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“Rare cells capable of transforming into blood cancer”

Dysfunction involving an unusual type of thymocyte cell found in small amounts in every person may be the reason why some people develop a form of leukaemia called T-cell acute lymphoblastic leukaemia (T-ALL), it is claimed.

Researchers from the University of Missouri characterised the thymocyte cells – an immune cell present in the thymus – while studying mice with T-ALL.

They determined all of the rodent tumours originated from the same type of T cell that expresses a unique set of molecular markers.

Adam Schrum, Associate Professor of Bioengineering, Molecular Microbiology and Immunology, and Surgery, said: “Once we identified the cell in mice, we wondered if humans have that same cell type and in the same quantity. The human samples we obtained contained the same T cells and in the exact quantity found in mice.”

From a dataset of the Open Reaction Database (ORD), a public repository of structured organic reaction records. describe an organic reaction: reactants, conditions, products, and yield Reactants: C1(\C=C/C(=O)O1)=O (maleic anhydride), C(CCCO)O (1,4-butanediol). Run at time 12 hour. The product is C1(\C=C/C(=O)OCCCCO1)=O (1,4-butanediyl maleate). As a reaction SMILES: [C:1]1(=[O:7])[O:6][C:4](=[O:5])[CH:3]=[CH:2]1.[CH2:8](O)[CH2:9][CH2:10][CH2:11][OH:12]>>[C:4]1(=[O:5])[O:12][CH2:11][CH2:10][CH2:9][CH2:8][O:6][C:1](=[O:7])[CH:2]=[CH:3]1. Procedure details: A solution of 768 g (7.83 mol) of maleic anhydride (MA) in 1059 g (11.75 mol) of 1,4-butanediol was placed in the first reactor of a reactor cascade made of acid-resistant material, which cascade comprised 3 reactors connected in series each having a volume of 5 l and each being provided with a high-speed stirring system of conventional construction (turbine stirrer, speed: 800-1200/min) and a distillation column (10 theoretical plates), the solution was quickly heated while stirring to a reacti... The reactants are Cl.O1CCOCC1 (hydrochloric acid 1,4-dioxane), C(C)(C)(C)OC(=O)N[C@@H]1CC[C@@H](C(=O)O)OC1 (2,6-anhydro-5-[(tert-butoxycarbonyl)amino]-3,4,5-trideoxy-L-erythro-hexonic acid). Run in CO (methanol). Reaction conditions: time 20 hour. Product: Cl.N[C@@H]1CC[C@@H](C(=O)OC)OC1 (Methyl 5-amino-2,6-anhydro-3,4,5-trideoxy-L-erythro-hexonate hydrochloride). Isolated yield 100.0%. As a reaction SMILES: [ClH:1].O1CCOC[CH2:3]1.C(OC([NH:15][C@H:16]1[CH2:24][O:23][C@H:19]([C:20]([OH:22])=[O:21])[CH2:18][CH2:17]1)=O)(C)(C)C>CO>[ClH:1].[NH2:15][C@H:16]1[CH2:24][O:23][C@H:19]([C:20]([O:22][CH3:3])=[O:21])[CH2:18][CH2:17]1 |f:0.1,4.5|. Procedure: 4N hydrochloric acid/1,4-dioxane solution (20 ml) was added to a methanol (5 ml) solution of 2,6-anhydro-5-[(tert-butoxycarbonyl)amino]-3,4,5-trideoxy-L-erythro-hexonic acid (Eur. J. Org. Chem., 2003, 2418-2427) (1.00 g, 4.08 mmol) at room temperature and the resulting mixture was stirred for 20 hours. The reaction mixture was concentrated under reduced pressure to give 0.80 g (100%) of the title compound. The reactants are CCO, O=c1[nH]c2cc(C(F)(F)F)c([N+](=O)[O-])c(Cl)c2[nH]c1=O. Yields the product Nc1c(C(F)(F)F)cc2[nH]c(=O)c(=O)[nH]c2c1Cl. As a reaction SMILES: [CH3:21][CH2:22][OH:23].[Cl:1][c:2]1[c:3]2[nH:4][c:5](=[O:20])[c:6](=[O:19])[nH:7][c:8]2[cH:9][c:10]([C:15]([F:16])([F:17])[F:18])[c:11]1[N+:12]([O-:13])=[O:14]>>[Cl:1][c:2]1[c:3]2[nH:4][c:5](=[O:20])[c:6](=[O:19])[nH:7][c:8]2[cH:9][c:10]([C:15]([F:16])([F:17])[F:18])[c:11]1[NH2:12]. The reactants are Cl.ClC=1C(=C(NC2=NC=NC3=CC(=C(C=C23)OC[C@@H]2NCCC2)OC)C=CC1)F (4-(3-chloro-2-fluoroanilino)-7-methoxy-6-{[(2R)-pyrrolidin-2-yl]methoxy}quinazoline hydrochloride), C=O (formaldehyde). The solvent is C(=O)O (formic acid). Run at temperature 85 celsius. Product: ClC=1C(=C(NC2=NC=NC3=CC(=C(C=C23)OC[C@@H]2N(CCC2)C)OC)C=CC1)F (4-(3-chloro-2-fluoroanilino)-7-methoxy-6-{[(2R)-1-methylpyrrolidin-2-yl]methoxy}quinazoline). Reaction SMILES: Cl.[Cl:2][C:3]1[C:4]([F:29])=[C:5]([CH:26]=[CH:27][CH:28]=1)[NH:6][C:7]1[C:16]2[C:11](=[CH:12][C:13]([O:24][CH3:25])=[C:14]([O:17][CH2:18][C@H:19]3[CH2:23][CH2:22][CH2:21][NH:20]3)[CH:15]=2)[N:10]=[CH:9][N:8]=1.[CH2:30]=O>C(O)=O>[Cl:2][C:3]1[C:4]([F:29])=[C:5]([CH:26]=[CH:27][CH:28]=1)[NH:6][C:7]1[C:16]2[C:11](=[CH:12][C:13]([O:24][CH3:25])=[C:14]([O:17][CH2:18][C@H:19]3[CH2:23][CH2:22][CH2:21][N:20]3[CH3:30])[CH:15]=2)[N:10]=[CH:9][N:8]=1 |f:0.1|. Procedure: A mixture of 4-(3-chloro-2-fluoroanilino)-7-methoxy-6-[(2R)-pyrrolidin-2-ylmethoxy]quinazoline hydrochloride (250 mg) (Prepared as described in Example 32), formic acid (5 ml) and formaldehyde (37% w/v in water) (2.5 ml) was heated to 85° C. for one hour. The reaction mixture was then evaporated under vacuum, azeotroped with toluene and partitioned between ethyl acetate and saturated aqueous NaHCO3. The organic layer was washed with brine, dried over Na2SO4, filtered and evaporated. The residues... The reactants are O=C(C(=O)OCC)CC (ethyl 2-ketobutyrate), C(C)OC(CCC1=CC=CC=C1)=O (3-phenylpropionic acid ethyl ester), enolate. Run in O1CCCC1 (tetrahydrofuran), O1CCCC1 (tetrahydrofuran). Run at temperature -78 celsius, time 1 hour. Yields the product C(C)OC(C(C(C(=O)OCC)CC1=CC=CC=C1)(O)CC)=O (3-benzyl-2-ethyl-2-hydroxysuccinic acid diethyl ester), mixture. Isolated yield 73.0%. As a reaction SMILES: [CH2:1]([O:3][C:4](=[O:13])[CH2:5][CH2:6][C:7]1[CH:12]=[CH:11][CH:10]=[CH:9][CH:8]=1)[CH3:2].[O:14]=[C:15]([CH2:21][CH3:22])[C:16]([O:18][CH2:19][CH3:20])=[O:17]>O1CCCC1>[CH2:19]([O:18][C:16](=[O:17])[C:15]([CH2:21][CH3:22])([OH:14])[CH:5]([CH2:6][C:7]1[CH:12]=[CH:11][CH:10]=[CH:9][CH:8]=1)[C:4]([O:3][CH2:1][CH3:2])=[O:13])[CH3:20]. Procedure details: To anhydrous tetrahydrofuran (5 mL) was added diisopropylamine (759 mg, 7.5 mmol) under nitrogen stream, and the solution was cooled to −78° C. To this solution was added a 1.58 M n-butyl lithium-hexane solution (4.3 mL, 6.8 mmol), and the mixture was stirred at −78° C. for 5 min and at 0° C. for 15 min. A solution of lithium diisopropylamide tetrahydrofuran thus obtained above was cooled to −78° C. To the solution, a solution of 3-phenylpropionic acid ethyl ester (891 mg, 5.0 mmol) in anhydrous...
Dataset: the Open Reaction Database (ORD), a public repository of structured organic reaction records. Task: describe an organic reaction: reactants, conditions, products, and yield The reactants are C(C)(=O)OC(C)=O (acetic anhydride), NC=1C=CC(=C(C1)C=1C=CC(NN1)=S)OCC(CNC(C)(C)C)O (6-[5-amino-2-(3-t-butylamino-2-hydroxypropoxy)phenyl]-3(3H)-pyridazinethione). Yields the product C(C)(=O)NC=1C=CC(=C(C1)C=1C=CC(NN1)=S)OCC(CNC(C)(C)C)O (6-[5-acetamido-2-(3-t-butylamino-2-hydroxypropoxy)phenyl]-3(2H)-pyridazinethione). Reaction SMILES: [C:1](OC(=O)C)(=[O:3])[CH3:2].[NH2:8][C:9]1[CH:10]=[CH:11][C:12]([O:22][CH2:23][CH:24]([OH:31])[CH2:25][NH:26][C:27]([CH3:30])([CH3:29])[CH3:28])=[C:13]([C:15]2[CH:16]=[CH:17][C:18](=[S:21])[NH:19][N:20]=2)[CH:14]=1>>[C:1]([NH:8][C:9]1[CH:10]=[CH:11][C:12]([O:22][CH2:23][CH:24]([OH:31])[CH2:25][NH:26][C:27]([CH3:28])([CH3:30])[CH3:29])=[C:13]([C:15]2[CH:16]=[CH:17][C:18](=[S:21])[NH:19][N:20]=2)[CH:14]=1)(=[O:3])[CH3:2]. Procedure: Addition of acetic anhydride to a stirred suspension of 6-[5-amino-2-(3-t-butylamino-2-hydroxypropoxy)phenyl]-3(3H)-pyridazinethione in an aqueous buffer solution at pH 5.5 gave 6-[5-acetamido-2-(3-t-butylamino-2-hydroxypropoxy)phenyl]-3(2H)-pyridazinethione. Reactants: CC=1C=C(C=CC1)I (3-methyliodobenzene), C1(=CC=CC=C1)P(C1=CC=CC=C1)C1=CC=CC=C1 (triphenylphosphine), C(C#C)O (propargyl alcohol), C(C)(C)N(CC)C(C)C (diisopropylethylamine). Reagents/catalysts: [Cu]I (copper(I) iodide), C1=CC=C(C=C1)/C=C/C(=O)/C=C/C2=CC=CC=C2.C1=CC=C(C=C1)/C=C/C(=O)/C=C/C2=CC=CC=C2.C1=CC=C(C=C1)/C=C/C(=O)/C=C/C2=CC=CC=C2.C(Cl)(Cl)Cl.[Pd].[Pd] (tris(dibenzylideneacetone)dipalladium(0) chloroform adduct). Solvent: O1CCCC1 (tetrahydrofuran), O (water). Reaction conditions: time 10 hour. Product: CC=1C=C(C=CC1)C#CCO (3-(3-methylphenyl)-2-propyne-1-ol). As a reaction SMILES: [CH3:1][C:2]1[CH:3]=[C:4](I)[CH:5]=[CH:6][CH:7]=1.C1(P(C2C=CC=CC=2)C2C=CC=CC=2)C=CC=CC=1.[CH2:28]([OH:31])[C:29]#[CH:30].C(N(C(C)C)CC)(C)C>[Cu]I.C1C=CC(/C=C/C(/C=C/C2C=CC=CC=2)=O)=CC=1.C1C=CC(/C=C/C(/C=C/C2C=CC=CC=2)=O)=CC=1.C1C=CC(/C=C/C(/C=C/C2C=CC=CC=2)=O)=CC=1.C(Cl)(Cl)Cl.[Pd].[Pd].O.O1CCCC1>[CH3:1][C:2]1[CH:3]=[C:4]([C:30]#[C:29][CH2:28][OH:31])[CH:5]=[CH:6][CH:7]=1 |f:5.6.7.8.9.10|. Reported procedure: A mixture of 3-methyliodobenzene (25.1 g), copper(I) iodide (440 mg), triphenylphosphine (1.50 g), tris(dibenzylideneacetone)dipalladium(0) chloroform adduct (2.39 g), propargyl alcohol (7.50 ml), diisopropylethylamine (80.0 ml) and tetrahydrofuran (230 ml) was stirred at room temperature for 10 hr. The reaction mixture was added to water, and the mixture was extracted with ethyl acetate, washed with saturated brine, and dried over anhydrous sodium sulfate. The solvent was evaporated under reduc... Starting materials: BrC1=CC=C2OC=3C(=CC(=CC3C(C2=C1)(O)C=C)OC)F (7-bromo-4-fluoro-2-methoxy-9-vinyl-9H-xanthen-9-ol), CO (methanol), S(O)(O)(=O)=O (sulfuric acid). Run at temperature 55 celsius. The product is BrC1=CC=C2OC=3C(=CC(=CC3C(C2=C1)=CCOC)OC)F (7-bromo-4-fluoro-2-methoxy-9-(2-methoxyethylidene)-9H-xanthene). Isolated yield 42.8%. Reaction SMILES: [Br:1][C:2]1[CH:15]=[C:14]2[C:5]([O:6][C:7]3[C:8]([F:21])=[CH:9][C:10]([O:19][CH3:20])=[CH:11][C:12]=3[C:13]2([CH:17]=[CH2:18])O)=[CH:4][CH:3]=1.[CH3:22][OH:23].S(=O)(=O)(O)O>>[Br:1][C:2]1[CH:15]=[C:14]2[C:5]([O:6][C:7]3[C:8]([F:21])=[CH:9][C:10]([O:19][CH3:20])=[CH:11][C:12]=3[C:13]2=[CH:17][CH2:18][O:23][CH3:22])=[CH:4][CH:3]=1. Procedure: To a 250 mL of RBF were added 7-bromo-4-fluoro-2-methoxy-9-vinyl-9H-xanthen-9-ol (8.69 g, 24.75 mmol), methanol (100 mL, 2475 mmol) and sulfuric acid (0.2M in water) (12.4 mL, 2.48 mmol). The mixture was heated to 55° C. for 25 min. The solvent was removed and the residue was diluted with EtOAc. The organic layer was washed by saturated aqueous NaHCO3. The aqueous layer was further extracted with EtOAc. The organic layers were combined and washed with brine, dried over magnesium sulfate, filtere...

That rare cell, which makes up 0.01% of cells in the thymus gland, became known as EADN.

Over three years, the team examined five T-ALL cases. They found one of the cases seems to have originated from an EADN cell.

Schrum concluded: “We’re not saying that EADN is the only cell that causes this type of cancer, but our findings show it is responsible for some cases. This is a very exciting discovery.”

Image credit | Science-Photo-Library

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